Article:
‘It’s almost like backyard grass’: Tony Finau’s tips for playing from thick rough
The host for this year’s PGA Championship, the East Course at Oak Hill Country Club, is as difficult of a track as any place you’ll find; and players like Tony Finau are fully embracing the challenge.
Measuring nearly 7,400 yards with obnoxiously thick rough, Oak Hill doesn’t just test a player’s ball-striking ability — pressuring them to hit accurate shots — but also their will, with thick, unforgiving rough that adds another element of difficulty for players; especially around the greens.
Don’t just take my word for it, though. Check out the video below from GOLF’s Instagram account, which features Editor James Colgan showing how gnarly the rough will be at the PGA Championship.
Sheesh, that’s no joke.
Despite the difficult rough and length that Oak Hill presents, Finau thinks that these types of tests help bring out the best in him.
“They are really tough golf courses, and this definitely fits that bill. This is going to be a big golf course to handle,” said Finau. “I just feel like, mentally, you’ve really got to be there, and emotionally… that’s something that I’ve got to prove to myself and win a major championship. But I feel like I do have those tools to kind of overcome these type of tests.”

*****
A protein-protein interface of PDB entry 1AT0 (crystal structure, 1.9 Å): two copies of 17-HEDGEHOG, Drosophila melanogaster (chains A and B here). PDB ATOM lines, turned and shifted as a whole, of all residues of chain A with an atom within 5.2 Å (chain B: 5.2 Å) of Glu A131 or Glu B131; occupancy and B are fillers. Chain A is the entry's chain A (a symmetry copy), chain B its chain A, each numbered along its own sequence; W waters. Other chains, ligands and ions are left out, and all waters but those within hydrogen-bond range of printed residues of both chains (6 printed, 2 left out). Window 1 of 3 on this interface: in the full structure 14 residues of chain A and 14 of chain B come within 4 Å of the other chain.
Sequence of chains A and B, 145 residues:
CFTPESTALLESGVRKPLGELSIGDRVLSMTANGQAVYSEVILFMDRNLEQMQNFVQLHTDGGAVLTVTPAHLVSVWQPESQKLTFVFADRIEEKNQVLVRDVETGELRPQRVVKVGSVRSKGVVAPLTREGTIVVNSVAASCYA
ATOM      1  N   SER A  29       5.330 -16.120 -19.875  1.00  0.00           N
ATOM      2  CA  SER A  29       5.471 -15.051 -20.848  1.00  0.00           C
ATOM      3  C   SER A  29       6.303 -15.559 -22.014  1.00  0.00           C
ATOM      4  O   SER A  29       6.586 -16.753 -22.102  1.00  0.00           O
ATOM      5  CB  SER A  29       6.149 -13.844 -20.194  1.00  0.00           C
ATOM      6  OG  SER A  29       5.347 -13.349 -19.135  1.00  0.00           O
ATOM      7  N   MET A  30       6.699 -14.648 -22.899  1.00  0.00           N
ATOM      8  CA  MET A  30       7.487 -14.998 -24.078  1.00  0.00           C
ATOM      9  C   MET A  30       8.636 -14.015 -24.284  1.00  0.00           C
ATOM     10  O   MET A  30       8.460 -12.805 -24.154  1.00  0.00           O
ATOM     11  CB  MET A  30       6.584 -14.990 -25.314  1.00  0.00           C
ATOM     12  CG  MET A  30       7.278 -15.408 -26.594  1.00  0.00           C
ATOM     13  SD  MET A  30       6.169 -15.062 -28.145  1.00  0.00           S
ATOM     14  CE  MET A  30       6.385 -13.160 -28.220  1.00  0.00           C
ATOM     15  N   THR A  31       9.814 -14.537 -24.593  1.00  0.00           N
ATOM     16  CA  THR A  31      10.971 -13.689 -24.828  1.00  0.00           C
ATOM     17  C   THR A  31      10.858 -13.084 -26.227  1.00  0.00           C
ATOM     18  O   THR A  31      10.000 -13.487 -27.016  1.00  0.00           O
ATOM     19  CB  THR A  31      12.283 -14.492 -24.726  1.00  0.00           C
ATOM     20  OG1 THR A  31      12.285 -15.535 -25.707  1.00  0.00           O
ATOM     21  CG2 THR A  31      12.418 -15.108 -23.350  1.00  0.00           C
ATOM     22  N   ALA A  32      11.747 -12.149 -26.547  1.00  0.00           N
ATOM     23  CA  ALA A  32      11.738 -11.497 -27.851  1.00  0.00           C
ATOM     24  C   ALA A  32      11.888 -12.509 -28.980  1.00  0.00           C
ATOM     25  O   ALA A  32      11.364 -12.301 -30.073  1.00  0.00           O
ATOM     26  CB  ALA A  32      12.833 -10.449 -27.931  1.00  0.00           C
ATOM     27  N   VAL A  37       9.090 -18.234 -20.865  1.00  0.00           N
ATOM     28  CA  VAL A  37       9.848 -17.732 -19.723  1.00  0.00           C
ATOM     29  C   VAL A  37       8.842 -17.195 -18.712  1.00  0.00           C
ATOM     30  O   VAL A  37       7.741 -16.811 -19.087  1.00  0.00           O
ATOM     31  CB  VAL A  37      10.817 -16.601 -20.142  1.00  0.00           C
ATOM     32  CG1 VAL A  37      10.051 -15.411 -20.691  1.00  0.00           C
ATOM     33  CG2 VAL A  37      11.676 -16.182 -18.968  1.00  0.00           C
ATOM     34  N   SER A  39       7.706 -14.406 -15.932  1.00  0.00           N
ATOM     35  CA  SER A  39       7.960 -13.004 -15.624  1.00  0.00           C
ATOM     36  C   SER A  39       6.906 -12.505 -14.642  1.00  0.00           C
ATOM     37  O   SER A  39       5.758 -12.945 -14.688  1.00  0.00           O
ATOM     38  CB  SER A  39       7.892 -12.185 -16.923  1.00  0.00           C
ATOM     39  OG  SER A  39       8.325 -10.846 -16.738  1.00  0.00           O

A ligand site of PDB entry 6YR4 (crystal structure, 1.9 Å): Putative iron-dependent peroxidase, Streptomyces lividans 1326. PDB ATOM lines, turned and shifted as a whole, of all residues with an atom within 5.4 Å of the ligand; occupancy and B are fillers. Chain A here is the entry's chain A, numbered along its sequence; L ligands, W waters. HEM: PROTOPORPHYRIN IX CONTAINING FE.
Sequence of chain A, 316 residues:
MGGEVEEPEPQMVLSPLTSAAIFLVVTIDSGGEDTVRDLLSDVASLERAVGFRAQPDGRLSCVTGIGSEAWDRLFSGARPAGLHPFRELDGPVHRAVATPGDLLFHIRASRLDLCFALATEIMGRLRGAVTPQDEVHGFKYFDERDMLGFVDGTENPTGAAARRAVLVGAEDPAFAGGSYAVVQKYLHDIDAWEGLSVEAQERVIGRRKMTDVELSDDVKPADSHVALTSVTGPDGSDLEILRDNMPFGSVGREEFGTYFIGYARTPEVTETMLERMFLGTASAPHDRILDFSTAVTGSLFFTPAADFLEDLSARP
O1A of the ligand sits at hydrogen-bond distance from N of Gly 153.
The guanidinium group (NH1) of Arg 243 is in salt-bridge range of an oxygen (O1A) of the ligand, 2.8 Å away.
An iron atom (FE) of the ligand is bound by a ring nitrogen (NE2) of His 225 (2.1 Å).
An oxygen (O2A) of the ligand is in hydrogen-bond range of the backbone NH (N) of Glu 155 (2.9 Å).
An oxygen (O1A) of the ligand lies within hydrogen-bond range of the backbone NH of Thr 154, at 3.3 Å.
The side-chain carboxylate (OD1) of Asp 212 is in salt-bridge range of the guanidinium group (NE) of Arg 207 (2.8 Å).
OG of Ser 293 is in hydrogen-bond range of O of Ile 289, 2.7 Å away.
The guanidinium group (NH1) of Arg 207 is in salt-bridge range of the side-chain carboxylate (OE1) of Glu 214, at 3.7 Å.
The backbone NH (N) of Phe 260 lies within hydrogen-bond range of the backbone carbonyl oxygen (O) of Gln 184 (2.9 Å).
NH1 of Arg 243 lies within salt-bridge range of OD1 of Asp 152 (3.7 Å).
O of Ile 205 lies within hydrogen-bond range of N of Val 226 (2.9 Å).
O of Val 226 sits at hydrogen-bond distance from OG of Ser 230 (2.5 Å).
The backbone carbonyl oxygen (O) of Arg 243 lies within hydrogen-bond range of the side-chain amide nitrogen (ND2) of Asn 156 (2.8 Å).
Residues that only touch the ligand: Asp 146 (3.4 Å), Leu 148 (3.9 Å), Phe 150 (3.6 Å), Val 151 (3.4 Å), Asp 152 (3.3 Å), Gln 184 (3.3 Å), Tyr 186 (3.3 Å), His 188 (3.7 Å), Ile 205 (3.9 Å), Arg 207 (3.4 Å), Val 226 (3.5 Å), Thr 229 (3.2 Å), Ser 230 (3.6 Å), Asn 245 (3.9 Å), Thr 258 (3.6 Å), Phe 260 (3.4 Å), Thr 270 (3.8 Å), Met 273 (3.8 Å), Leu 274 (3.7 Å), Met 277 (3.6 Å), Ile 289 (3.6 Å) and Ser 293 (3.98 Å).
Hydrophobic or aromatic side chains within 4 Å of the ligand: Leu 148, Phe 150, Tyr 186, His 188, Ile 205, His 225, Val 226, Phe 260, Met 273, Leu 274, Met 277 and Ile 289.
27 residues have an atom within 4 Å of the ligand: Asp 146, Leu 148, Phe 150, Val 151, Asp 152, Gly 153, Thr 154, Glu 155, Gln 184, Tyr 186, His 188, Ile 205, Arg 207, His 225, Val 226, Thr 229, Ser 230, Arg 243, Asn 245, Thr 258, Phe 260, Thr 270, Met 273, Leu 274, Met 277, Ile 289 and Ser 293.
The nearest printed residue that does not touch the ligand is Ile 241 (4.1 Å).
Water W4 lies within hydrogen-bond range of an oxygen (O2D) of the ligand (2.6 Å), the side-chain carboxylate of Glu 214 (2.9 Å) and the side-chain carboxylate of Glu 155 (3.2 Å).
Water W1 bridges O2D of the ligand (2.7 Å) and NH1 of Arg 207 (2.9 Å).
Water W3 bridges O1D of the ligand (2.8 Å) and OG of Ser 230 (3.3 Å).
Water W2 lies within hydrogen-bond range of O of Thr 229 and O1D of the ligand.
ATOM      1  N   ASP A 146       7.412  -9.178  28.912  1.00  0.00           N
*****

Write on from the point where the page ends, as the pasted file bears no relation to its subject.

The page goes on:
When Finau was specifically asked to describe what makes the rough so hard, and how he approaches such difficult shots, he offered up the following advice to amateur players.
“It’s hard,” he said. “It’s almost like backyard grass, where it’s really thick, so it’s hard to get the blades through the grass.”
But his approach is simple: Get a steeper angle of attack, which should help the club avoid getting stuck in the thick cabbage around the greens.
“You’ve got to be a little bit steeper, your angle of attack, because you can’t catch too much grass before you catch the ball, especially around the greens. If you catch too much grass before the ball, you’re going to shut the clubface, and you’re got to hit everything hot and left.”
This is where Finau says it’s important to use the bounce of the club.
“What I like to do is, you’ve got to chip with a little bit more bounce, a little bit more of an open face, and then just get a little steeper so you can get closer to the back of the ball when you’re hitting out of the rough so you’re not catching so much grass as you get through. That’s a shot that I tried yesterday, and it seemed to be pretty effective around the greens. Hopefully it works this week.”
While many amateurs won’t encounter gnarly rough like Oak Hill’s during a typical round of golf, by using the advice from Finau, they can see more productive shots in the short game. Sure, you won’t walk away with the Wanamaker Trophy, but you should be able to brag to your playing partners about being able to pop your shot up softly onto the putting surface — which should positively impact your scorecard.